The 7th Annual Language, Linguistics, and Life Virtual Conference
Teaching, Learning, and Assessment in Foreign/Second Language Education
Date: Friday, April 23rd, 2021
This year, we use Whova as the platform to hold the conference. Once you click the "Program and Free Registration Now Available" button, you will be directed to our Whova website. To fully enjoy the interactiveness, network with other attendees, and view abstracts, please click "Registration" to generate a free ticket to access the conference. If you happen to be asked to enter a code, please use "welcomelllc". Please also do not hesitate to contact us (firstname.lastname@example.org) if we could better assist you. We look forward to seeing you soon!
GSOLT Welcomes the Following Speakers
Assessment in a virtual world: Ethics and Strategies
Abstract: The interruption of most in-person learning caused by COVID-19 has created both challenges and opportunities for world language programs.. Although many robust, distance opportunities for language learning already existed, the quick transition to online learning has resulted in new approaches to the curriculum. In addition, the change to online learning resulted in new ways for instructors to develop, implement and improve assessment. Such innovation is replete with issues of ethics, professional development and of the shifting definitions of world language and what it means to be proficient.
Assessment provides an opportunity for instructors and students alike to reflect on their successes. However, sometimes the focus for assessment leans too heavily toward summative outcomes and less toward a way to communicate with learners. In this talk, I will first discuss some of the advantages and disadvantages of virtual assessment. Next, I will review some of the ethical issues inherent in assessment outside of what has been traditional in-person present assessment, including both availability and usability of different approaches to assessment. Next, I will discuss the implications for pre-service, in service and ongoing professional development for language instructors as such assessments are developed and implemented in real time. Finally, I will discuss assessment and world language proficiency as a way to establish, build and improve relationships both between instructors and learners and among learners to expand our definition of proficiency to authentic situations.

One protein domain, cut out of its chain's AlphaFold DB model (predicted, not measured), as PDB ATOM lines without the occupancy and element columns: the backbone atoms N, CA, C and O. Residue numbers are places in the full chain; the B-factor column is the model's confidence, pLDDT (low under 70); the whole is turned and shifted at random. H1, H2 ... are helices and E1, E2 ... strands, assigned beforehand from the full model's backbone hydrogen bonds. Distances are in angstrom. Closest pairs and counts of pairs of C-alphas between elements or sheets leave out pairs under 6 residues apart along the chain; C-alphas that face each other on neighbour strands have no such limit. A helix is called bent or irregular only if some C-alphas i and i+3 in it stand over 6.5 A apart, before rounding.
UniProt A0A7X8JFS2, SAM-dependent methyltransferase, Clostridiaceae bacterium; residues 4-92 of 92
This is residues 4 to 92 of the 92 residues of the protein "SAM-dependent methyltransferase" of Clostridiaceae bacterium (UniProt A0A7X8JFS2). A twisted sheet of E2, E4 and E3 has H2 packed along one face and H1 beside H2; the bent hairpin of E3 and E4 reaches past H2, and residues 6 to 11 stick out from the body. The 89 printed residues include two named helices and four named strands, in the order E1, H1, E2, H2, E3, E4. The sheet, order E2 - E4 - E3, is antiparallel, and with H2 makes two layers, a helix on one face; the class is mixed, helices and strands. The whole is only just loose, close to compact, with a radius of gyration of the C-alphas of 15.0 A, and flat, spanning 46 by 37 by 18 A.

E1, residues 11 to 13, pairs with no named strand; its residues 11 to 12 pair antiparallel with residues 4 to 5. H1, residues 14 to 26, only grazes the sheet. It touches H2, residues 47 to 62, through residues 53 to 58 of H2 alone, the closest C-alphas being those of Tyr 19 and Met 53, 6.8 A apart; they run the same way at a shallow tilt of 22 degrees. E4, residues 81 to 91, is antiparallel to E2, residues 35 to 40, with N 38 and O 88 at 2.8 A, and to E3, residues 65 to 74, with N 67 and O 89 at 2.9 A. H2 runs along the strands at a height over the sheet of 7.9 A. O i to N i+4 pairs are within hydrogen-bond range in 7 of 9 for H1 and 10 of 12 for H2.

Bio: Dr. Margaret E. Malone (Ph.D., Georgetown University) is Director of the Assessment and Evaluation Language Resource Center (AELRC) and Research Professor at Georgetown. She is also Director of the Center for Assessment, Research and Development at ACTFL. She has nearly three decades of experience in language test development, materials development, delivery of professional development and teacher training through both online and face-to-face methods, data collection and survey research, and program evaluation.
What is the role of grammar instruction in second language learning? A sociocognitive account.
Abstract: Many second language (L2) teachers are rightly dissatisfied with the traditional, non-communicative grammar exercises found in many textbooks. In addition, many who attempt to conduct classroom interactions as much as possible in the L2 also encounter resistance among students and colleagues. To support teachers in these situations, some professional development organizations have promoted “Comprehensible Input” (CI) classrooms where grammar instruction and the use of English are abandoned in favor of a full immersion experience. These proposals are often grounded in educational theories based on research from the 1970s-1990s that demonstrated a disconnect between grammar teaching and L2 development. Although current research continues to affirm meaningful target language experiences as essential to building L2 proficiency, it also supports a more nuanced approach to grammar instruction and classroom uses of English than the CI movement currently advocates.